Monthly Archives: March, 2020

Fisch and Solomon, ‘Should Corporations have a Purpose?’

ABSTRACT The hot topic in corporate governance is the debate over corporate purpose and, in particular, whether corporations should shift their purpose from the pursuit of shareholder wealth to pursuing a broader conception of stakeholder or societal value. We argue that this debate has overlooked the critical predicate questions of whether a corporation should have […]

‘Will COVID-19 trigger a force majeure clause under my contract?’

“In the light of COVID-19, below is a road map to help you when assessing whether or not a force majeure clause has been triggered in an English law agreement. But first, an apology: you are probably overwhelmed with lists like this. I originally put it together on Friday 13 March (a lifetime ago) with […]

‘Coronavirus, force majeure certificate and private international law’

“Due to the outbreak, China has adopted a number of public health measures, including closing schools and workplaces, limiting public gatherings, restricting travel and movement of people, screening , quarantine and isolation. At least 48 cities were locked down by 14 Feb 2020. More than two thirds of China’s migrant workers were unable to return […]

Robert Scott, ‘The Paradox of Contracting in Markets’

ABSTRACT Contract design that motivates parties to invest and trade more efficiently occurs primarily in thin markets characterized by bespoke, bilateral agreements between commercial parties. In that environment, the cost of producing each contract is relatively high. Those costs are justified by offsetting design improvements in contractual incentives. In contrast, more efficient production of contract […]

‘Corporate civil liability for breaches of customary international law: Supreme Court of Canada opens door to common law claims in Nevsun v Araya

“In a landmark judgment for transnational human rights litigation, the Supreme Court of Canada in Nevsun Resources Ltd v Araya, 2020 SCC 5 has opened the door for litigants seeking redress for human rights violations in Canadian courts. Significantly, the Supreme Court held that customary international law can give rise to a direct claim in […]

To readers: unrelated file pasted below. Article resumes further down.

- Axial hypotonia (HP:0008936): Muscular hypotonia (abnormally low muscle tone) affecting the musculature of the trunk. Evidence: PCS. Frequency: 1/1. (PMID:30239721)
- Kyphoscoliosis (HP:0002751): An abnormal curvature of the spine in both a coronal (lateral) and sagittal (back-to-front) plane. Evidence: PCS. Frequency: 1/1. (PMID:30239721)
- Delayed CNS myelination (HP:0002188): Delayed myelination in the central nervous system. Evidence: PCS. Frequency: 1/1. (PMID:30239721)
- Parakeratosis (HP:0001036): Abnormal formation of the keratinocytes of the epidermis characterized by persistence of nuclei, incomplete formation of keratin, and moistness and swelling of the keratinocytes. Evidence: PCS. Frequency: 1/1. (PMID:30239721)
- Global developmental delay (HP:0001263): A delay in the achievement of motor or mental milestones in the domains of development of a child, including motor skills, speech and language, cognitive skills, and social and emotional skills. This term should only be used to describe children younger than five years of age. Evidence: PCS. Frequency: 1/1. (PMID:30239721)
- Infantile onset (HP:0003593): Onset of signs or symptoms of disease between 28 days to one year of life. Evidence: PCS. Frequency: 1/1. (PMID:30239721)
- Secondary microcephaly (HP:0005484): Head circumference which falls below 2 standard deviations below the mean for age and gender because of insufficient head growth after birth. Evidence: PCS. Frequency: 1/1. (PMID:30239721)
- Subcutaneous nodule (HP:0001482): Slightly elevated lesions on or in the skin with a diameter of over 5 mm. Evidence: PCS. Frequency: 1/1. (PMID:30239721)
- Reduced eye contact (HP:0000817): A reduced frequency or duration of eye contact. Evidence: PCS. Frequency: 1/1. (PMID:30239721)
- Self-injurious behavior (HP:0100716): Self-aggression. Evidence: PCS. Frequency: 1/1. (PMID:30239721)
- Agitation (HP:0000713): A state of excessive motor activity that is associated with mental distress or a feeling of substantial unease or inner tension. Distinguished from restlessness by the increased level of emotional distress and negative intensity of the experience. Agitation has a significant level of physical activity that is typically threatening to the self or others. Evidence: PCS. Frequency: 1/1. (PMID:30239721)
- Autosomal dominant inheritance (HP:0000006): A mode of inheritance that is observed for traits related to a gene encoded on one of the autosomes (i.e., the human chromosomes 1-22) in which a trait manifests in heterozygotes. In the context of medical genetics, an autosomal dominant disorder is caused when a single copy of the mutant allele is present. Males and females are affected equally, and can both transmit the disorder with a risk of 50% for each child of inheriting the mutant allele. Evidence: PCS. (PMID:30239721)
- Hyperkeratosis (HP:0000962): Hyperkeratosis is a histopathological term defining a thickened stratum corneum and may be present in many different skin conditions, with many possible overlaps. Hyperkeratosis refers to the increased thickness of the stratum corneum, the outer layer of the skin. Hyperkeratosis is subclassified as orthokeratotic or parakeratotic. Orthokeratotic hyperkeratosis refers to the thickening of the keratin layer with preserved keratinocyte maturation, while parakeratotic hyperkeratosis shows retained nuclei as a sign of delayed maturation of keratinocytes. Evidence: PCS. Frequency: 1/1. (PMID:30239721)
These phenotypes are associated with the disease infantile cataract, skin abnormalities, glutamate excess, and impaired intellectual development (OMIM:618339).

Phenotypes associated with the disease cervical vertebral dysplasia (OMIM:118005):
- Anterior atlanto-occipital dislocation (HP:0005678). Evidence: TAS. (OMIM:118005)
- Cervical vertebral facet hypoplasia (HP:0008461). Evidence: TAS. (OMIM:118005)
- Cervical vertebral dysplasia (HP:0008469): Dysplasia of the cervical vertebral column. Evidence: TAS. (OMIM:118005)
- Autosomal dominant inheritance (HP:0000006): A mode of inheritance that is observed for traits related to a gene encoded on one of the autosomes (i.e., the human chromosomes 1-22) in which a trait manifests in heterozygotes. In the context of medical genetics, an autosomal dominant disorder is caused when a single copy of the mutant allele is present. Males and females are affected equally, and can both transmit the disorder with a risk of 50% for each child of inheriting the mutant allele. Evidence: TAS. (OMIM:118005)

‘Legal Theory Lexicon: It Takes A Theory To Beat A Theory’

“‘It takes a theory to beat a theory’ – this is surely one of the top ten all-time comments uttered by law professors to one another in those ritual interactions that are called ‘faculty workshops’ or ‘colloquia’. The first instance of the comment that I can find in the legal literature appears in an article […]

Melissa Clark, ‘Avoiding Grave Consequences: Electronic Wills as a Solution for Texas’

ABSTRACT There is a vast gap in Texas between testate and intestate individuals. Admitting electronic wills to probate may reduce that gap. This article analyzes the current electronic will statutes in effect and the newly created Uniform Electronic Will Act to propose a statute for Texas designed to further testator disposition of property, ensure compliance […]

Kevin Tobia, ‘Law and the Cognitive Science of Ordinary Concepts’

ABSTRACT This chapter introduces the ‘folk law thesis’, the claim that ordinary concepts are at the heart of central legal concepts. It presents recent empirical work suggesting that a number of subtle and surprising features of ordinary concepts are also shared by the corresponding legal concept – including features of intent, knowledge, consent, reasonableness, and […]

‘China says “No” to the malicious filing of Coronavirus-related trade marks’

“Article 10 of the Chinese Trade Mark Law (CTML), amended in 2019, lists several absolute grounds for refusal to trade mark registration. Among these, Article 10.1.8 prevents registration of signs which are ‘detrimental to socialist ethics or customs, or [have] other unwholesome influences’. Recently, this provision has been used to refuse registration of Coronavirus pandemic-related […]

John Lovett, ‘Yaëll Emerich, Conceptualising Property Law: Integrating Common Law and Civil Law Traditions

Conceptualising Property Law: Integrating Common Law and Civil Law Traditions, by Yaëll Emerich, Elgar, 2018, ISBN 978-1-78811-183-6, 352 pp, £22/$31. In her newly published book, Conceptualising Property Law: Integrating Common Law and Civil Law Traditions, Yaëll Emerich explores the evolution and current status of property law in the civil and common law. The predominant theme […]